The civil society extends crowdfunding, whilst political emigration shapes the Belarusian-European agenda
By Zmicier Kuchlej
Civil society has created a sustainable solidarity infrastructure, raising over USD 6 million in support for the repressed. Civil society, recent emigres and the diaspora have a decisive influence on Belarus-EU relations and the elaboration of a ‘bailout plan’ for Belarus.
In total, major solidarity assistance projects, including BY_help, BYSOL, Honest People, NAMES, Support for Victims of Police Brutality in Belarus, Human Rights Foundation, and Media Solidarity Belarus, have raised over USD 6.2 million in support for victims of arbitrary actions of the authorities. Over USD 1 million has already been disbursed.
New initiatives continue to emerge in support of various protest groups. For example, BYSOL has launched the INeedHelpBy initiative providing food to strikers or those who lost their jobs for political reasons.
SMEs and common people also assist the protest movement, participants in rallies and those repressed. They help to pay fines, repair damaged equipment and vehicles, help the job seeker to find jobs, provide retraining and training, volunteer for different initiative and engage in another type of assistance.
Yielding to the pressure by security forces targeting PandaDoc employees, PandaDoc founder Mikita Mikado, residing in the US, announced the suspension of his project envisaging assistance to resigned security officials. Almost immediately, his project was picked up by another IT start-upper, Yaroslav Likhachevsky (DeepDee).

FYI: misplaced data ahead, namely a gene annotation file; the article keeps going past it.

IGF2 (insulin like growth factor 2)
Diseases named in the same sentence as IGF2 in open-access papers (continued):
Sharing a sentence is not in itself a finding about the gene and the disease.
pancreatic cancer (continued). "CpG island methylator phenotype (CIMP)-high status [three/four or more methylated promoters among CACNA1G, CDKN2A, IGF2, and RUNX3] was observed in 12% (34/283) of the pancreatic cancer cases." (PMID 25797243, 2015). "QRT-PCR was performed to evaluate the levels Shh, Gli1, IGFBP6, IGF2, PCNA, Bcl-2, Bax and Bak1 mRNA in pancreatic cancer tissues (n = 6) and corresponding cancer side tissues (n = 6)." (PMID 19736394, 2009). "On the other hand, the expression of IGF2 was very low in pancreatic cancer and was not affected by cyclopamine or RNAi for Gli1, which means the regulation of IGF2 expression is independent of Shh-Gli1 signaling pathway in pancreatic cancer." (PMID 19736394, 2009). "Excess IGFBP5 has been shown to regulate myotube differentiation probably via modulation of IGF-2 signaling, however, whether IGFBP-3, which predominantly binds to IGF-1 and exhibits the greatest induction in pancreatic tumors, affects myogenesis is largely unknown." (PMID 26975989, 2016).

The diaspora and political emigration have advanced in communicating with international organizations and European countries. Sviatlana Tsikhanouskaya’s video address was broadcast at a special debate on the situation in Belarus at the 45th session of the UN Human Rights Council. Besides, Tsikhanouskaya is expected to speak at the EU Foreign Ministers’ meeting next week.
Further to media pressure, an American company, which sold Internet blocking technologies to Belarus, has cancelled the deal.
Last week, Tsikhanouskaya launched projects “the Black Paper” and the “Taraikouski’s sanctions list” (both targeting those involved in post-election police violence), causing a nervous response by security officials and state propagandists, and, allegedly, reducing the loyalty with the edifice of power. For example, last week, it became known about the plans of the Interior Ministry to lobby a draft law enabling police officers not to disclose their names in trials.
The Coordination Council continued attempts to strengthen its representative functions. For example, a platform “Golos” has launched an anonymous survey aiming to strengthen the Coordination Council’s position in a dialogue with the authorities. More than 300k people have already endorsed the Coordination Council and some 5k have become members.
In response to the mounting pressure on the IT sector by security forces, so-called ‘cyber-partisans’ started hacking websites of government agencies and de-anonymizing security officials through NEXTA telegram channel.
Neither brute force nor pressure on activists has stopped student dissent activity, prompting the authorities and security forces to hold ‘enlightening’ meetings with students.
Repression and pressure on political and civil society organizations by the authorities are likely to pave the way for new decentralized forms of civic activism.
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Situation in Belarus